Why not Store Trucks?

(image source: http://decisivecravings.com.au/grocery-shopping-for-good/)

The food trucks are slowly showing up on Indian streets. People are opening up to eat gourmet or exotic (or sometimes even normal) street food out of a truck.

There is one thing that I have not seen yet on Indian streets, which I am thinking, might just work. The daily staple/grocery value chain is growing on a fairly healthy rate. The unhealthy or unplanned players have fallen (or falling). The two or three giants are innovating and moving forward.

The value chain started off with hyper-local. Guys like Grofers or Amazon Kirana, take orders from customers, purchase the goods from your local kirana shop and deliver it home. People did warm up to this idea, but was not that wildly successful. Then of course, the concept of Amazon Pantry is slowly taking shape in the country as well. You can buy everything from your tooth paste, to mustard seeds online through either of the big online retailers – the key mindshare is on Amazon and BigBasket now.

My proposal is somewhere in the middle, is where the Indian market place can really boom. This is where you will understand why I mentioned food trucks at the beginning of this article. Why not trucks with store-branded staples strategically positioned at different points. I have seen this with pop-up trucks selling vegetables, but this could very well work for staples as well.

Reasons why this might just work:

  • Online grocery ordering is a very planned activity, where you sit down and think, and look at your pantry, and decide what to top-up for the month. In my personal experience, invariably, every time after I have finished ordering from big basket, I always end up with 2-3 items that I might have missed.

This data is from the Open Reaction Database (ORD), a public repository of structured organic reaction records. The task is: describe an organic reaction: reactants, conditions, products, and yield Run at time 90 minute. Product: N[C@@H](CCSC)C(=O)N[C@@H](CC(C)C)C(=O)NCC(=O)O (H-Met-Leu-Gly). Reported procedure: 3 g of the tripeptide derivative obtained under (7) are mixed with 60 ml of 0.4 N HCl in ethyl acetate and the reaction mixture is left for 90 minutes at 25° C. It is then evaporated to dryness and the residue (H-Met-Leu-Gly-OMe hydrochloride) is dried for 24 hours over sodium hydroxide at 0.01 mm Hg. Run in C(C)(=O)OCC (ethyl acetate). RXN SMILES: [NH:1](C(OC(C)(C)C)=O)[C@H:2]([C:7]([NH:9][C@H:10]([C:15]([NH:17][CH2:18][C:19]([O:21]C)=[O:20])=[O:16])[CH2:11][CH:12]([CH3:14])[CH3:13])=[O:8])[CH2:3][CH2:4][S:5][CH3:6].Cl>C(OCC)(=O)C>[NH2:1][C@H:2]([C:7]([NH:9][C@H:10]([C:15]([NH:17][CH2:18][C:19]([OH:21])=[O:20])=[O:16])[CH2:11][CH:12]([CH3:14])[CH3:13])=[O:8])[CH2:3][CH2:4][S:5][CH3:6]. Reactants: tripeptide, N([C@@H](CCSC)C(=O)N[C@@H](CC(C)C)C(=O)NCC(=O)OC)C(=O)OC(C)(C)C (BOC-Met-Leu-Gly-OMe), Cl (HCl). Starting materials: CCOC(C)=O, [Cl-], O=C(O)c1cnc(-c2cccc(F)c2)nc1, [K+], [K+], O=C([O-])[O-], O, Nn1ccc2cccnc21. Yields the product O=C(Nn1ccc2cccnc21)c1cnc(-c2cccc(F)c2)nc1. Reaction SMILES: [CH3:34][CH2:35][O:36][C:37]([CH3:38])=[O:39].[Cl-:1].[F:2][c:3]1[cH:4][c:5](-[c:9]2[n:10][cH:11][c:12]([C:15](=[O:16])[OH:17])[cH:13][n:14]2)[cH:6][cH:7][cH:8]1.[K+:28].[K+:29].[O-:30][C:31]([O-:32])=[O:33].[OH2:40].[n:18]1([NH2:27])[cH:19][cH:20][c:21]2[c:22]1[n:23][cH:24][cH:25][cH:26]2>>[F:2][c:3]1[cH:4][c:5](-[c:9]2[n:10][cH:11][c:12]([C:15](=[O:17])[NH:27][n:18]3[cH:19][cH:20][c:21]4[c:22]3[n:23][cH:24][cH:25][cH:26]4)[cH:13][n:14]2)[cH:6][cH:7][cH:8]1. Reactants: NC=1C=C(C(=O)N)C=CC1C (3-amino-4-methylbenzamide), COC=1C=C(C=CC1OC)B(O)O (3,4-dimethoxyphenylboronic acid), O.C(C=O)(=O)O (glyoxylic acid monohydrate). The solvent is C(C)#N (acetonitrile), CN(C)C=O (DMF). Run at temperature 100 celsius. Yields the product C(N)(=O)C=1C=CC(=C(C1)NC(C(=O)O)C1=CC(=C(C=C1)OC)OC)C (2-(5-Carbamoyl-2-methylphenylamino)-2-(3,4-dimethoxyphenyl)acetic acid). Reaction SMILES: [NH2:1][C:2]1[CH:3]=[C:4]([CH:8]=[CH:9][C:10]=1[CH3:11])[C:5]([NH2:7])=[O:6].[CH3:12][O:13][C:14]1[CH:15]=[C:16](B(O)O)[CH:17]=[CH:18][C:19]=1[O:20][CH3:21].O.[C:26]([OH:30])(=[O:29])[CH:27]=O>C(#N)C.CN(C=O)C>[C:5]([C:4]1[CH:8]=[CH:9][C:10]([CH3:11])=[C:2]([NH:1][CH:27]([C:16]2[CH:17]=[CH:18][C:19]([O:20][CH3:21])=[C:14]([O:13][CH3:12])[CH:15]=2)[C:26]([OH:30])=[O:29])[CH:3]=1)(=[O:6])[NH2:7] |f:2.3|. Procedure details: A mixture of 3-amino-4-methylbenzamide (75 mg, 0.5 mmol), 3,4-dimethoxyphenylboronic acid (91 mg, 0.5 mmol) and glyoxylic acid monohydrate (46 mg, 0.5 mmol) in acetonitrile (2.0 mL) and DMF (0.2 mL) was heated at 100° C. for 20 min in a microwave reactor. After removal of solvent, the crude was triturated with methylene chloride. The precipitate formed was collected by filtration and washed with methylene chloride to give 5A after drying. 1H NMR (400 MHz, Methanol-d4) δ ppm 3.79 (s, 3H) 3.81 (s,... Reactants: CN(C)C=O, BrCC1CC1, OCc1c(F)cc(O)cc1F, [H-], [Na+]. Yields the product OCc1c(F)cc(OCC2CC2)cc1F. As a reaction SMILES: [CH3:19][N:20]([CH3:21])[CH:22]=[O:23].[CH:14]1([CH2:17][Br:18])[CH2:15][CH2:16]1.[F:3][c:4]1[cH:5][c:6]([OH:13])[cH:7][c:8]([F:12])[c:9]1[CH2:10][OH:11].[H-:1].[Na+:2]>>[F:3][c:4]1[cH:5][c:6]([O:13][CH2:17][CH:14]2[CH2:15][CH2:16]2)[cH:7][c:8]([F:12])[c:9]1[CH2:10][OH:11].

• There are always staples that might last you until half of next month, and you end up buying more stuff ‘just in case’. “Just-in-time” inventory would be perfect here, but we do not want to do this online thing at the last moment. What if, I do not get the immediate slot. What if, the item I am order is not available in Express delivery (90 min).
  • With the urban household in India, there is a significant population which travels using company provided transportation. A significant portion of this (and the rest of the) population living in housing societies, apartment complexes and the likes.
  • “On your way back from work, please get …..” is a very oft heard phrase in India urbania.
  • Store trucks with the most basic staples such as rice, wheat, lentils, spices, instant foods, would be the right middle point to be able to achieve the above task.

I wonder if BigBasket or Amazon is listening?

IoT in the Kitchen?

This idea just struck me today evening. This is in close heels to the IoT usage with the gas cylinder post that I had done a few weeks ago.

Problem to be solved: Get an accurate state of groceries that is stocked in the kitchen and potentially order them (online?). This is a very common task that is done on a fairly regular basis in most households (typically on the day when ‘monthly shopping’ is done,

Initial setup/infrastructure:

  • All grocery items to be stocked in identical pre-calibrated clear jars.
  • Item stored in the jar is bar-coded.
  • Threshold for ordering is to be set initially – by a sticker or using marker pens.



  • User invokes a smart phone app.
  • Snaps a picture of the shelf with the stacked clear containers.
  • App automatically figures out the jars with groceries lesser than the threshold set by the user.
  • The details of what is stored in the jar is obtained from the bar code.
  • User either adds the list of items to buy to his to-do list (Google keep? Wunderlist?) – or – directly adds it to his grocery list on the Bigbasket app.

Bigbasket? Zopnow? Anybody listening?